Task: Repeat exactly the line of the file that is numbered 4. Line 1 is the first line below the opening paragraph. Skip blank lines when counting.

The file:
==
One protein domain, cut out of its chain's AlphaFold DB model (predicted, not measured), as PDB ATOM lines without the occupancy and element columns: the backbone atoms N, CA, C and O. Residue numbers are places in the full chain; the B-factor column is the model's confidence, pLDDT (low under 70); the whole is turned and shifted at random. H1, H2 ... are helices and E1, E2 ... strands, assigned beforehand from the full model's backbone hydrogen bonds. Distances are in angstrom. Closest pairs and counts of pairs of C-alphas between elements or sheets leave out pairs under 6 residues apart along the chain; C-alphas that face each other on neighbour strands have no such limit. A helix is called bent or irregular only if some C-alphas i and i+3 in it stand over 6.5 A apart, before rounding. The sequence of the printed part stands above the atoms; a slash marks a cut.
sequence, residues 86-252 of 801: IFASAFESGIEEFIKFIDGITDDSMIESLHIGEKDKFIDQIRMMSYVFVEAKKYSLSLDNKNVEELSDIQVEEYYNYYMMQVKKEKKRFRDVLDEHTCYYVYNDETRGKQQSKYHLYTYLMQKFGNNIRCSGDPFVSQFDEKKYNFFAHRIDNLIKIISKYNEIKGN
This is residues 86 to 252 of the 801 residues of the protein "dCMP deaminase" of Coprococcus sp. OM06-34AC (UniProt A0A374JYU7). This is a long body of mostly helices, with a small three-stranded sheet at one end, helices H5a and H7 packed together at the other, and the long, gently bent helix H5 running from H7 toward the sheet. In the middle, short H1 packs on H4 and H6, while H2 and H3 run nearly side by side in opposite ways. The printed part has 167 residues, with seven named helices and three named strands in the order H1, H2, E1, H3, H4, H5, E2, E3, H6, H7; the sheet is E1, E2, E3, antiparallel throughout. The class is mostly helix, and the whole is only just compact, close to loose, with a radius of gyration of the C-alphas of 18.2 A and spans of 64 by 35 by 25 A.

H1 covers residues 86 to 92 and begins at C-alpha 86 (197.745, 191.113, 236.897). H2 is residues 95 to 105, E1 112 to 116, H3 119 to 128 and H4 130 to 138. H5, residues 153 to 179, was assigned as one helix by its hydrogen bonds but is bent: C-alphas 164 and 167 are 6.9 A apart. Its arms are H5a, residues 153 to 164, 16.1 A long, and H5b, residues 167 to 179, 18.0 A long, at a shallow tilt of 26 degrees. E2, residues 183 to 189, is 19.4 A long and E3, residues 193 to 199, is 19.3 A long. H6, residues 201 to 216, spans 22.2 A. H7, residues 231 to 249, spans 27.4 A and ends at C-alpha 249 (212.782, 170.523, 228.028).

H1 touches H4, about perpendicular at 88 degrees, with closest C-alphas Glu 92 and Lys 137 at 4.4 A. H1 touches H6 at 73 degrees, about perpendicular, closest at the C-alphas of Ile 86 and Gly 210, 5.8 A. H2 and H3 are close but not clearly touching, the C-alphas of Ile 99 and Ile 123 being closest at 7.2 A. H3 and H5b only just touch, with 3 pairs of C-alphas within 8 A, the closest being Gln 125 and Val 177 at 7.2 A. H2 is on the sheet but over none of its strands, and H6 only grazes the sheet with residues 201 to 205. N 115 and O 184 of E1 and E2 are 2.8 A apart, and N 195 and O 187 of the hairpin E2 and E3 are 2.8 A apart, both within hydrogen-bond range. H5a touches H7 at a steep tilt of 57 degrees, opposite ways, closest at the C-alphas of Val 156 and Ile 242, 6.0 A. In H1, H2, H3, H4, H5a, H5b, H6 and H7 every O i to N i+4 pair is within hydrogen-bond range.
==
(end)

H1 touches H4, about perpendicular at 88 degrees, with closest C-alphas Glu 92 and Lys 137 at 4.4 A. H1 touches H6 at 73 degrees, about perpendicular, closest at the C-alphas of Ile 86 and Gly 210, 5.8 A. H2 and H3 are close but not clearly touching, the C-alphas of Ile 99 and Ile 123 being closest at 7.2 A. H3 and H5b only just touch, with 3 pairs of C-alphas within 8 A, the closest being Gln 125 and Val 177 at 7.2 A. H2 is on the sheet but over none of its strands, and H6 only grazes the sheet with residues 201 to 205. N 115 and O 184 of E1 and E2 are 2.8 A apart, and N 195 and O 187 of the hairpin E2 and E3 are 2.8 A apart, both within hydrogen-bond range. H5a touches H7 at a steep tilt of 57 degrees, opposite ways, closest at the C-alphas of Val 156 and Ile 242, 6.0 A. In H1, H2, H3, H4, H5a, H5b, H6 and H7 every O i to N i+4 pair is within hydrogen-bond range.